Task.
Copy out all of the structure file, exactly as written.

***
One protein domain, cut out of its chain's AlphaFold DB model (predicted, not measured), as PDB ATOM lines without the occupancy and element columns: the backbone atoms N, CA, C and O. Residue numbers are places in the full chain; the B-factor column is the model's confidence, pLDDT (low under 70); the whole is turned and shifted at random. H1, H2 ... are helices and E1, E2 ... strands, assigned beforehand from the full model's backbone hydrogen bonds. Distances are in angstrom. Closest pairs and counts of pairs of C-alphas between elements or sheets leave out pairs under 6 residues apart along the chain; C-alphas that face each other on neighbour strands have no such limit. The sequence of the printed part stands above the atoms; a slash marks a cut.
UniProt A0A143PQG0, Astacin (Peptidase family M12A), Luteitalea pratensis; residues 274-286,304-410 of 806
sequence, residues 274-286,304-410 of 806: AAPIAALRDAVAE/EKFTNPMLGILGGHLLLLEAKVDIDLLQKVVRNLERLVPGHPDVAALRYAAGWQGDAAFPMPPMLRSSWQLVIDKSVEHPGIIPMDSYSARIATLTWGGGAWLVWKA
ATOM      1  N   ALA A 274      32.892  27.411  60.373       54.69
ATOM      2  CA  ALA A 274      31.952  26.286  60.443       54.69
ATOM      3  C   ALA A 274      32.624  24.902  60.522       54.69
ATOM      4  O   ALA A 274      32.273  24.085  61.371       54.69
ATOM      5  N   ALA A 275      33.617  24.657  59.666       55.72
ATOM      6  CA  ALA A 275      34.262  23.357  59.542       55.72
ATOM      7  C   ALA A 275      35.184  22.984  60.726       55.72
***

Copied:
One protein domain, cut out of its chain's AlphaFold DB model (predicted, not measured), as PDB ATOM lines without the occupancy and element columns: the backbone atoms N, CA, C and O. Residue numbers are places in the full chain; the B-factor column is the model's confidence, pLDDT (low under 70); the whole is turned and shifted at random. H1, H2 ... are helices and E1, E2 ... strands, assigned beforehand from the full model's backbone hydrogen bonds. Distances are in angstrom. Closest pairs and counts of pairs of C-alphas between elements or sheets leave out pairs under 6 residues apart along the chain; C-alphas that face each other on neighbour strands have no such limit. The sequence of the printed part stands above the atoms; a slash marks a cut.
UniProt A0A143PQG0, Astacin (Peptidase family M12A), Luteitalea pratensis; residues 274-286,304-410 of 806
sequence, residues 274-286,304-410 of 806: AAPIAALRDAVAE/EKFTNPMLGILGGHLLLLEAKVDIDLLQKVVRNLERLVPGHPDVAALRYAAGWQGDAAFPMPPMLRSSWQLVIDKSVEHPGIIPMDSYSARIATLTWGGGAWLVWKA
ATOM      1  N   ALA A 274      32.892  27.411  60.373       54.69
ATOM      2  CA  ALA A 274      31.952  26.286  60.443       54.69
ATOM      3  C   ALA A 274      32.624  24.902  60.522       54.69
ATOM      4  O   ALA A 274      32.273  24.085  61.371       54.69
ATOM      5  N   ALA A 275      33.617  24.657  59.666       55.72
ATOM      6  CA  ALA A 275      34.262  23.357  59.542       55.72
ATOM      7  C   ALA A 275      35.184  22.984  60.726       55.72